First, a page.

The latest update to The Economists’ Big Mac Index for 2020 shows that the South African rand is one of the most undervalued currencies in the world.
The Big Mac Index is an initiative created by The Economist that aims to measure whether currencies are priced at their “correct” level.
It is based on the theory of purchasing-power parity (PPP) – the notion that, in the long run, exchange rates should move towards the rate that would equalise the prices of an identical basket of goods and services (in this case, a Big Mac burger) in any two countries.
The Big Mac is selected for comparison as the popular fast-food meal is widely available across the world, and remains fairly consistent in pricing; however, it is by no means an exact science.
According to The Economist, ‘Burgernomics’ was never intended as a precise gauge of currency misalignment, but merely a tool to make exchange-rate theory more digestible.
The index has however, become a global standard, included in several economic textbooks while also becoming the subject of at least 20 academic studies, the group noted.
The ‘real’ value of the rand in 2020
The Big Mac Index measures the real value of currencies using two methods – a direct measure of PPP using raw prices, and an adjusted index that takes into account local GDP data.
Using the raw data, a Big Mac costs R31.00 in South Africa and US$5.67 in the United States. The implied exchange rate is R5.47 to the dollar.
The difference between this and the actual exchange rate – R14.42 to the dollar – suggests the South African rand is undervalued by 62%, which is the most undervalued currency measured by the index in 2020.
The full picture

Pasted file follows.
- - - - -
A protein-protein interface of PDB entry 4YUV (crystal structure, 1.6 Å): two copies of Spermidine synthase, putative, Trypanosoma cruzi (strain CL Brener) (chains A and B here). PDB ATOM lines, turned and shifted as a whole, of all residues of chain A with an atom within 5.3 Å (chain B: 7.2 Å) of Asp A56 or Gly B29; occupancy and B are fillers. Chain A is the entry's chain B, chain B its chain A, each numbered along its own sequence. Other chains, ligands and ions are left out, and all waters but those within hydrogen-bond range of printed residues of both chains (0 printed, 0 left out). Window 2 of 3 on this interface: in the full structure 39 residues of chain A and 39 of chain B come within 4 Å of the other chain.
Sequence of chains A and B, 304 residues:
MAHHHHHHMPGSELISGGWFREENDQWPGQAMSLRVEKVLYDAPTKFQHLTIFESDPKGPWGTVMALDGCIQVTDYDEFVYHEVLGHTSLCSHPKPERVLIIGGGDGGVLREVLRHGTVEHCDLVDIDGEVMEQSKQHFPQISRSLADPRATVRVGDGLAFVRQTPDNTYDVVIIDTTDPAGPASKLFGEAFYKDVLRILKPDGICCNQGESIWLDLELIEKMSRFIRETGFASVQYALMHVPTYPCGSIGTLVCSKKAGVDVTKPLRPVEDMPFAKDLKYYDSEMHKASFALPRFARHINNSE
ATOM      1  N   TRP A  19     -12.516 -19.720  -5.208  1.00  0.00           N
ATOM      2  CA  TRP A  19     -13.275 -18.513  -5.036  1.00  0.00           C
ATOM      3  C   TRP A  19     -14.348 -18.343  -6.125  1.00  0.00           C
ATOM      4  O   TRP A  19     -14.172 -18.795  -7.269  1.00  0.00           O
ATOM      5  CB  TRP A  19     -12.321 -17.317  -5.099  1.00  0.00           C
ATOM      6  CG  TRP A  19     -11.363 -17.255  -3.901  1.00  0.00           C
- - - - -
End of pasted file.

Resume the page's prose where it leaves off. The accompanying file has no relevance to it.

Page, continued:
However, the raw index does not tell the full story of currency valuation.
Because many argue that, due to PPP, the cost to produce a Big Mac is cheaper in poorer countries than in richer ones, The Economist factors in another important indicator – GDP per capita – to draw a more accurate conclusion.
In this adjusted index, South Africa’s currency still remains heavily undervalued, but less so than when dealing with the straight conversion data, ranked as the fifth most undervalued, rather than the most undervalued.
In PPP terms, a Big Mac costs 62% less in South Africa ($2.15) than in the United States ($5.67) at market exchange rates. Based on differences in GDP per person, a Big Mac should cost 42% less. This suggests the rand is 34.2% undervalued, and should be at R9.49 to the dollar.
Using this measure, the Hong Kong dollar is the most undervalued currency in the world relative to the dollar (47.9% undervalued), below Taiwan (-40.7%), Russia (-36.9%) and Turkey (-35.1%).
Brazil has the most overvalued currency at +42%.
A currency is considered undervalued when its value in foreign exchange is less than it “should” be based on economic conditions.
However, currency value isn’t determined objectively, and may be undervalued due to a lack of demand, even if a country’s economy is strong. Other factors are also taken into account, like investors’ appetite for risk, as we as the plethora of conditions (both locally and globally) that play into stability of a market.
In South Africa’s case, we have stagnating economic growth and many political and policy issues that make it a more undesirable destination for foreign investment, on top of infrastructure failures (like load shedding) which heavily impact the economy.